An Updated History of Base Rate Laura Fallon

Hindsight’s a wonderful thing. In October 2020, whilst working from home, keeping 2 meters away from everyone and not going to the pub I wrote this article musing on whether an interest rate of 0.1% might stick around for the next 300 years. As it turns out, events have somewhat changed this paradigm since. Interest rates today are at 4.5% which as you can see from the below is pretty much back at their historically ‘normal’ level:

What has caused this very rapid about turn on interest rates? Can we expect a return of the sky-high-rates of the 1980s, or a more placid range of about 2% - 6% for the foreseeable future?

The recent history story of interest rates is that they were cut in order to stimulate the economy and stave off another great depression following the financial crisis or ‘credit crunch’ of 2008. Quantitative easing (a modern version of printing money) was also used for the same reason. There were worries at the time this might backfire horribly and lead to high inflation in the future*. This didn’t happen, with inflation remaining stubbornly and sometimes dangerously low – CPI reaching minus 0.1% in April 2015. Very serious discussions were had about whether the Bank of England was going to make interest rates below zero to try and sort it all out.

The situation pre-Covid was one where the Bank of England was just starting to tentatively ween us off these very low rates. Rates were raised to 0.5% in 2017 and 0.75% in 2018. The motivation behind this was not that inflation was a problem or that the economy was starting to overheat: it was that we just could not have rates this low for this long and we needed to raise them so that we could lower them again when the next financial crisis came along. Then came the pandemic when rates were quickly lowered back down, along with a whole host of other actions to put the economy on emergency life support. To fund the cost of furlough schemes, test and trace and lost tax revenues the government printed money through more quantitative easing.

On 24th February 2022, just as most of us were trying to put the pandemic behind us, Putin invaded Ukraine. This led to a sudden and unexpected increase in energy and food costs as global trade with Russia, Belarus and Ukraine in these commodities was severely curtailed. This combined with the fact that more people were trying to spend money now they were allowed out of their houses, but workers were less able to produce goods and services due to illness, retirement or having gone back home during the pandemic. More money chasing less goods, and a government that had been printing money for years led to a perfect inflation storm. UK CPI rose from 0.4% in February 2021 to 6.0% in February 2022 to a peak of 11.1% in October 2022. It is currently a bit lower at 10.1%, although this is still well above Bank of England’s 2% target.

The Bank of England is in charge of getting inflation back down but it’s tools to do this are quite limited. It can’t stop wars or persuade more over fifties back into employment**. What it can do is raise interest rates: this reduces the money supply because people have to spend more on paying back their debts and can’t borrow as much. The Bank of England, along with other central banks across the world, has done this enthusiastically: rates rose from their historical low of 0.1% towards the end of 2021 to 3.5% a year later to 4.5% now. Rate rises this fast have been seen historically but are not exactly common: you have to look back to the heady rate rises of the 1970’s or the post Second World War period for anything similar.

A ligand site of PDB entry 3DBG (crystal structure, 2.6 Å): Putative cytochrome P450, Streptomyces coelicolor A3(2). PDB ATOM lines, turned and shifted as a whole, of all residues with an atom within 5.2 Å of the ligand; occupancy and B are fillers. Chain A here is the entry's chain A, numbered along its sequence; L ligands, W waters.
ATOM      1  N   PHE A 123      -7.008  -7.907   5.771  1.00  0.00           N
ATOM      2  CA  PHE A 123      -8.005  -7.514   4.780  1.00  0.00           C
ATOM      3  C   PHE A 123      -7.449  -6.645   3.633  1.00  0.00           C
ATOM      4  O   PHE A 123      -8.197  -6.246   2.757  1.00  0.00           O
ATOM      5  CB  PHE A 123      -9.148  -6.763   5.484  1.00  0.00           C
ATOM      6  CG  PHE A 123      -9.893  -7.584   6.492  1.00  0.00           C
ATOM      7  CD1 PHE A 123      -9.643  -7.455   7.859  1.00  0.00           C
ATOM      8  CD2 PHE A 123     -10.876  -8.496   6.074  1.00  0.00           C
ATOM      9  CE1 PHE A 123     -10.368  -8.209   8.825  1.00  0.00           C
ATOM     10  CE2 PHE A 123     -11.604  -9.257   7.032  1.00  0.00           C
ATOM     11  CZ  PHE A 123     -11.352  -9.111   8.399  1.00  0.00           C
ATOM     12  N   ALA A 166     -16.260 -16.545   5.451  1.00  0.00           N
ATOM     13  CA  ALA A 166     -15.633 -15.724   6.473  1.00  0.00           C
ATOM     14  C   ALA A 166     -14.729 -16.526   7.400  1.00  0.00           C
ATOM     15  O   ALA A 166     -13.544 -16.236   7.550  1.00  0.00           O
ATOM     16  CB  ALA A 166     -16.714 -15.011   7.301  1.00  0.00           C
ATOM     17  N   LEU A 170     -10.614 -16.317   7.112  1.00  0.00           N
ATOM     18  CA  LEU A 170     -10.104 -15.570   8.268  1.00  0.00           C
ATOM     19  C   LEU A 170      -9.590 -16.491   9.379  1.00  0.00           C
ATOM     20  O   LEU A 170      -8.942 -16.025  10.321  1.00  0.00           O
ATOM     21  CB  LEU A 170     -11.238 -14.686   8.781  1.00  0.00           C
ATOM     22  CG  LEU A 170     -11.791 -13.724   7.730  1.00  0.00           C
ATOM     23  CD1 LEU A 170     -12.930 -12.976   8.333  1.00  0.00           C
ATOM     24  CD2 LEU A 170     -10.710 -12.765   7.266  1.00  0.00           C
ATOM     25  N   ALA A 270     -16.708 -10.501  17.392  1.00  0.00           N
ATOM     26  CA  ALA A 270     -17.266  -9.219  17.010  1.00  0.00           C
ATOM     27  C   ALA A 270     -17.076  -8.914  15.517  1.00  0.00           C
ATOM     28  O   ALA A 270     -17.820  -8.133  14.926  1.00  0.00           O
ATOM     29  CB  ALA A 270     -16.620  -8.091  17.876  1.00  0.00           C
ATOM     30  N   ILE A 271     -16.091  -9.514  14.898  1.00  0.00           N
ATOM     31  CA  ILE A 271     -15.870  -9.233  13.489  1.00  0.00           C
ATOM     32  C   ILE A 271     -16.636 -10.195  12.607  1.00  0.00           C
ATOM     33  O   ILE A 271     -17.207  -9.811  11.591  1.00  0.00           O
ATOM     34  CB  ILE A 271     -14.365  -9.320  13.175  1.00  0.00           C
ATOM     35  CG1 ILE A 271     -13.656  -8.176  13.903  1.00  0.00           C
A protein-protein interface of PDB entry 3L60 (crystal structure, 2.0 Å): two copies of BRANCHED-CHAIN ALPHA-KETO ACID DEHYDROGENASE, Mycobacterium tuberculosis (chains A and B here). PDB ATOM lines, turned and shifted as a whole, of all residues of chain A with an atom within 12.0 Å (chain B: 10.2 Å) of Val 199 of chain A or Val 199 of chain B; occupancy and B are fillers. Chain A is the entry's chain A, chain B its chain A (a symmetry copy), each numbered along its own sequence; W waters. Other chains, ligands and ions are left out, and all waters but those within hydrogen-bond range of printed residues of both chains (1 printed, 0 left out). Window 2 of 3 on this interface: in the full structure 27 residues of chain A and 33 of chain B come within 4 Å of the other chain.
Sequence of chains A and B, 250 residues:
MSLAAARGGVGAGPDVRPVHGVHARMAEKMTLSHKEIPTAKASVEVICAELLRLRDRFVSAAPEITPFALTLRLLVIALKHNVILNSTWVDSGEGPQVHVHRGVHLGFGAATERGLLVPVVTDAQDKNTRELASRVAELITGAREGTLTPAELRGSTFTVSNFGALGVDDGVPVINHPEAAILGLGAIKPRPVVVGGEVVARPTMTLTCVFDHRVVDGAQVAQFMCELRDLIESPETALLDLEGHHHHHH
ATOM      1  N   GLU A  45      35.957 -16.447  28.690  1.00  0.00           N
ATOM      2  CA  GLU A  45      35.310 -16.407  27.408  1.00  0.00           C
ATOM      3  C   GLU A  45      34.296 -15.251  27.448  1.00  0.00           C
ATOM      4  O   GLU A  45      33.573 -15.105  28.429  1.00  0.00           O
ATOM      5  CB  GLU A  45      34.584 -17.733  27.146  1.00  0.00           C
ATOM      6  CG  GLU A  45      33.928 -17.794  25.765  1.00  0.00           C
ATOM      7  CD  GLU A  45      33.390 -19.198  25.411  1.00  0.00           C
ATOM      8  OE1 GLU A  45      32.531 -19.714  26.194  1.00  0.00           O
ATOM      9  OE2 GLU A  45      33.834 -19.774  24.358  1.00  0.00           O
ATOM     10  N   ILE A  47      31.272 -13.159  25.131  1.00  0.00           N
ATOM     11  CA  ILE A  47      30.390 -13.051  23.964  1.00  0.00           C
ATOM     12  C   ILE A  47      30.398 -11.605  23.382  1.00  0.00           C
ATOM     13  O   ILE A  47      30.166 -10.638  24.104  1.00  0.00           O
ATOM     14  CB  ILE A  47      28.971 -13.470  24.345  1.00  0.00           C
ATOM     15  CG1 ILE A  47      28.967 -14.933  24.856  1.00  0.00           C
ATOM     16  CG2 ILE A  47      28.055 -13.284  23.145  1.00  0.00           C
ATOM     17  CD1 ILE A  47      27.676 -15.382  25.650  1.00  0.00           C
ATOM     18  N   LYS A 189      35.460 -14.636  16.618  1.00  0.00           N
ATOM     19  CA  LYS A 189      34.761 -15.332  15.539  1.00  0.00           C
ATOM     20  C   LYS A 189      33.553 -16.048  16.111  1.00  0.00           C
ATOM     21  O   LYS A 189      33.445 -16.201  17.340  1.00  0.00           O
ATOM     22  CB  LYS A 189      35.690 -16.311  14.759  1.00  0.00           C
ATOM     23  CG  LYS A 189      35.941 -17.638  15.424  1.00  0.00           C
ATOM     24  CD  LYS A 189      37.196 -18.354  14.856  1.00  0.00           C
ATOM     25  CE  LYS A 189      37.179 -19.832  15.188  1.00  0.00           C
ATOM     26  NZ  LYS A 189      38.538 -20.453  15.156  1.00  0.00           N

What are the expectations for future rates? The mainstay of opinion amongst economist is that interest rates are unlikely to rise much further as inflation is expected to come down, as it has begun to do more significantly in the USA and the Eurozone. Rate rises will take effect, the world is adjusting out of the pandemic and oil prices are almost back to where they were before Putin’s invasion. A return of the high rates seen in the 70s and 80s is felt unlikely: central banks are now much more independent of political medalling and there is no longer the widespread unionisation of the workforce that led to a ‘wage-price spiral’ during this period. Rates are likely to go down a bit, but expectations are for this to be more like 3% than 0.5%. We may well look back at the low rates of 2008 – 2021 as a blip of history.

One dissenting voice in this consensus is that of the International Monetary Fund which in April 2023 forecasted that the current rate rises were likely to be ‘temporary’ with interest rates then returning to pre-pandemic levels. This is because the world is experiencing a challenge it didn’t face in 1694, the 1800’s or after the Second World War of an aging population. Older people borrow and consume less and save more. When you are young you are more likely to do things like buy a new house and car, when you are older saving for your pensions is more likely to seem like the best use of your money. This leads to a lower demand for money which makes it cheaper so interest rates fall. Japan, ever the demographic canary in the coal mine, has an interest rate of minus 0.1% and the world’s second oldest population (after Monaco). Ultimately economics is not an exact science and we will have to wait and see what the new history of interest rates will bring.

* Quantitative easing was and has been accused of other bad things as well such as increasing inequality by artificially inflating asset prices.

** These things are the job of politicians whom the Bank of England is (now) independent of.

Related Insights

Slower money growth, slower inflation?

A History of Base Rate

Demography is Destiny